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Hindering Houdini: How to Prevent Dog Escapes From Your Yard

Anyone who owns a dog knows that dogs love to run and play.  Perhaps a geriatric dog would rather lounge in the sun and warm his aching bones, but most dogs want and need exercise.  Walking on a leash with Master is seldom enough so, unless a dog park is nearby, a play yard is required.  If planning a play yard, preventing dog escapes is a critical aspect to consider.

Why Your Dog Escapes

Most dogs are protective.  Some are natural hunters.  Therefore dogs will want to drive away perceived threats like other dogs, school bus monsters, delivery service trucks, and cars with loud exhaust systems.  Some will chase prey: cats, squirrels, bunny rabbits, and birds.  Others are gregarious and want to play with passers-by.  Some have an adventurous spirit and occasionally get the wander-lust.

Blondie Bear looking fit specializing in dog escapesOur “Houdini dog”: Blondie Bear, fell into these last two categories.  She likes to make friends, but also has (or had) a strong wander-lust.  She’s a big girl: 90 pounds, but powerful and surprisingly agile for her size.  She posed quite a challenge in preventing dog escapes, until I learned a few tricks.  Tricks on preventing dog escapes that I will now share with you.


Some dog owners opt for the simplicity of putting their dog on a chain or vinyl coated steel cable that is attached to something solid.  As a permanent solution to dog escapes, this is a terrible idea.  Many communities are passing ordinances making it illegal to tether a dog for more than a very short time (like an hour).  No one wants to see a dog living his live on the end of a six foot chain staked to the ground.  This is abuse and can result in criminal prosecution.

Using a run wire to preven dog escapesIf no other solution is available, using a cable & trolley run to extend a dog’s range while keeping him secured is better than a simple tether, but still presents problems especially in the area of potential injury to the dog. Continue reading Hindering Houdini: How to Prevent Dog Escapes From Your Yard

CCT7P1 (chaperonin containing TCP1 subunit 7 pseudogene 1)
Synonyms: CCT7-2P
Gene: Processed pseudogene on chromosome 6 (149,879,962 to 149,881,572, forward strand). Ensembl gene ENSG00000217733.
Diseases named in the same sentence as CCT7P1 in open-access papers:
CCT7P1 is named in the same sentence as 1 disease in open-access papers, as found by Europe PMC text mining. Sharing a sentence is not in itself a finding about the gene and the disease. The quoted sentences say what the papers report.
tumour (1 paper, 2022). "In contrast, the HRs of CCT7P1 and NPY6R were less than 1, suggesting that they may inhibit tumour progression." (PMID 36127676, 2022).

When Christians Die

The pastor of the church my wife and I attend passed away this afternoon.  This possibility was a prime topic of discussion at this morning’s services.  There were many teary eyes.  But as we contemplate the death of a Christian brother or sister, are tears appropriate?

Why Do We Grieve?

no more deathGrief is a natural reaction anytime someone close to us passes away.  We grieve mostly because we miss that person.  Depending on the relationship between us, that feeling of loss can have devastating results in our life — if we let it.

Generally speaking, we grieve because *we* feel loss; making the feelings self-centered.  There are a myriad of circumstances that make that statement less fitting: Continue reading When Christians Die

Worming Large Dogs At Low Cost

One of my Fosters, Ricky, has been producing bloody diarrhea since Thursday.  I took him to the vet today.  It was complicated, but the simple version is he has Hookworms.   He’s now on an antidiarrheal, antibiotics, and a wormer.  And because hookworms are quite contagious, I’ll be worming ALL seven of the dogs for the next three days just to be safe.  There are two standard medications for this: Panacur and Safe-guard.

wormingPanacur comes as a liquid (suspension) or pills.  A liter of Panacur liquid costs around $130.00 and is available only through vet supply outlets. I have also used Panacur paste for equines, but this is difficult to get the proper dose measured out for dogs.  The dispenser is graduated in increments of 250 pounds up to 1000 pounds.  Setting up the dispenser for an 80 pound dog is educated-guesswork.  A 30 pound dog is hopeless.

wormingThe pills in boxes of three and in sizes for 10 pounds, 20 pounds, and 40 pounds.  If your dog is bigger than 40 pounds, you combine boxes to get close to the right weight.  Most places that sell pet medications have the pills and they run $7.00 to $15.00 per box.  I figured I’d need 16 boxes to give seven dogs of various sizes three doses each. Continue reading Worming Large Dogs At Low Cost

Jasper on Sharing and Slyness

Cochise tells the tale

In our house we learn to share. If we get a new hoofie, we take turns at it (because if we each get one we still want the one someone else has). Blondie has a brand new hoofie. Jasper wants the brand new hoofie. What will Jasper do?

Jasper decided to go play ball instead.

Later Jasper got his turn. Blondie found something else to amuse herself with.

He chewed the hoofie for a long while. Then decided to go back to playing ball. He dropped the hoofie in HairyFace’s lap and said, “Watch that for me.” then bounded off down the hall.
Blondie asked, “That’s not how it’s supposed to work, is it?”
“I don’t know … no one has tried that before.”
“I don’t think that’s how it works. We share.”
“You’re right, Blondie, here.”
Blondie took the hoofie back to her lounging spot and resumed chewing.
When Jasper got tired of playing ball he tried to bribe Blondie into giving him the hoofie again.
“Wanna trade Blondie? I’ll let you play with my Redball.” …

Jasper was not happy about Blondie’s refusal.

To ease tensions, HairyFace put a dab of peanut butter in the Kong and gave that to Jasper. That made him happy.
But pretty soon Blondie offered a trade of her own.
“You want the hoofie, Jasper? I’ll trade you this hoofie for that kong.”
Jasper smiled slyly,”Ohhkaaayyyy … here.”
Although the peanut butter was gone, the scent was still there, Blondie still enjoyed licking it. Both were happy.